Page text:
Not all experiments are done in laboratories and research stations. Part of the program in Western Australia to find workable solutions and strategies to improve staple strength in wools is very much “on-farm”.
Dr Chris Oldham who leads the “on-farm” team is starting to analyse the results of three years of intensive data gathering on a total of 61 flocks of hoggets on ten farms over three years in South Western Australia. It is the most comprehensive set of data of its kind ever assembled and will take time to analyse completely. However, The Wool Press asked him to give us a preliminary report.
This project was set up with two objects in mind; to benchmark the current systems of wool production by using ‘on-farm’ measurement of commercial flocks, and to test new strategies under commercial conditions. We took as many measurements as we were able on each flock and each farm to pinpoint common features that might be good or bad for the wool that was being produced. In measuring the wool, we were especially interested in those characteristics that influence processing performance, particularly the length of wool in the top, or the hauteur, because this is what early stage processors are looking for. The fibre diameter, length, strength and percentage of midbreaks were prominent among these because they are used in the prediction formula for estimating hauteur.
We worked exclusively with hoggets because they are the most likely to produce tender wool and, for the same reason, we confined ourselves to flocks that were shorn in the spring because they, too, produce wool that is generally less sound. As Figure 1 shows there are some pretty good reasons for this, associated with the available feed and the condition of the animals.
Let us look first at the way the animals grew each year over the period that we expected their wool to be at its weakest from early summer until well into the season of green feed (Figure 2). Each of the three years was unique; in 1995 the sheep were heavy and lost about 4 kg, in 1996 they maintained liveweight, and in 1997 they were very light at the beginning and gained about 10 kg. Apart from reminding us that on-farm experiments based on only one year’s results can be very misleading, it gave us a very good set of contrasting conditions in which to compare performances. The results in Table 1 show that the wool produced in these three years differed remarkably. This table certainly doesn’t give us all of the answers but it highlights a number of very important features that may surprise many producers as much as it did us.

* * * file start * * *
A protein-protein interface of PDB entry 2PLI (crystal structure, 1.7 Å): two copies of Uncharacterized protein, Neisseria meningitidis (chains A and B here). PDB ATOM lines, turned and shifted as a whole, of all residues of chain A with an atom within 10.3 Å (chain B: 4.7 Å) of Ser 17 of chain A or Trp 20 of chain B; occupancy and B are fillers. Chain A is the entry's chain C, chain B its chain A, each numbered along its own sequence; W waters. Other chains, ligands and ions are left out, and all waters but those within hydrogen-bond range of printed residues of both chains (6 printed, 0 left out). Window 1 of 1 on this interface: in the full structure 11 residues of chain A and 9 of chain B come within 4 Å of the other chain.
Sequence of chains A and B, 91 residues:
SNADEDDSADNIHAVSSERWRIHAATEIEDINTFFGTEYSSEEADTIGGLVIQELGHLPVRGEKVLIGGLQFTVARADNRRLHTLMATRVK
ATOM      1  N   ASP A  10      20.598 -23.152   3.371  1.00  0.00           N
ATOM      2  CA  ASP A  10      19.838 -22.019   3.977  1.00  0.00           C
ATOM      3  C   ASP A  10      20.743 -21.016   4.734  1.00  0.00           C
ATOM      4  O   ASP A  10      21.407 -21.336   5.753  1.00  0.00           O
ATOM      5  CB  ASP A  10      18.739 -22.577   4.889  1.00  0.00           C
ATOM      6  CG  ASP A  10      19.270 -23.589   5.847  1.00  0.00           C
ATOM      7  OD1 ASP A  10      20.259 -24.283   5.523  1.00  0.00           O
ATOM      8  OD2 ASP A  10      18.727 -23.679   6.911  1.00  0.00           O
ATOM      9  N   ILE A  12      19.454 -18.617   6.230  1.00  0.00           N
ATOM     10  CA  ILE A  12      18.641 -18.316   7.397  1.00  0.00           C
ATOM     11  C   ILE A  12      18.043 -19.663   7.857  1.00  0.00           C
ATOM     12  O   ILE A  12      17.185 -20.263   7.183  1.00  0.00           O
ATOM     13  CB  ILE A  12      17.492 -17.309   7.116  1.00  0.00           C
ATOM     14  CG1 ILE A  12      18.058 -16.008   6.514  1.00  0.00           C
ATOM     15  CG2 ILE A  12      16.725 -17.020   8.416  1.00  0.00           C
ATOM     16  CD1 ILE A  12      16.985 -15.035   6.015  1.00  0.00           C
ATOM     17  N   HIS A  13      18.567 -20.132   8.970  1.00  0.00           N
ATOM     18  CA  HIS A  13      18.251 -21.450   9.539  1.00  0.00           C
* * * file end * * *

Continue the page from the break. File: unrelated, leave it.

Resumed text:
|No. of flks||days of wool growth||No. hgts||CFW/hd||FD||VM||SL||SS||PMB||TEAM Ha||Wool $*|
The soundest wool (36 N/Ktex) was produced in the year that the animals lost weight over autumn (1995) and, to emphasise the point, the animals that were gaining weight constantly and rapidly in 1997 had wool that not only was less sound, in fact it was tender! The 1996 animals that neither gained or lost weight were intermediate in strength and were significantly finer as well. On the face of it, it almost seems that a strategy for ensuring sound wool in young sheep would be to have them lose weight over autumn. This, of course is not a good idea. There were a lot of other factors in operation in the three years in question. The 1995 sheep started the year about 9 kg heavier than the 1997 sheep and were much better able to buffer themselves against short term nutritional stress. 1997 was characterised by having continual unseasonal green feed over autumn. Did that make the difference? and if so why? We are still analysing the data to see if they can provide the answers.
In the end, the hauteur was comparable in all three years. The tender wool of 1997 was longer and broader than the sound wool of 1995 which resulted in an identical estimated length of wool in the top. Nonetheless, the hoggets of 1996 which maintained themselves throughout the autumn, turned out to be the most profitable by far because their wool was sound and finer than that produced in the other two years.
And what of the return to the woolgrower from hand feeding? We had some interesting and surprising results in this facet of the work as well. Most farmers fed their young sheep some form of supplement for some period of the autumn in 1997, usually oats, lupins or hay. The three scatter graphs in figure 3 show what these supplements did for the predicted hauteur. Those flocks that were fed hay or lupins did not produce wools of better hauteur than those that did not receive the supplements and, of all things, in those that were fed oats, the more supplement they received the poorer the hauteur. Again, the results appear, on the face of it, to be strange and they re-emphasise the hazards of “on-farm” research. Results are one thing, interpreting them is another. For example, in this case, we need to determine whether some producers fed little or no supplements simply because their animals were already getting adequate feed in the paddock. Or, did those that needed to supplement their animals give them enough to have an effect?
These preliminary data are clearly showing that tender wool is not just a result of poor nutrition at particular times of the year. It is an involved interaction between a number of management and environmental factors that are not constant from year to year. Now that the last of the data for the three year project has come in, we are in a position to analyse an unequalled set of information that we expect will unravel some of its mysteries.
Figure 3. The relationship between the amount of supplementary oats, lupins or hay fed to hoggets in summer/autumn 1997 and the predicted hauteur of the wool that they produced.
In this issue of The Wool Press: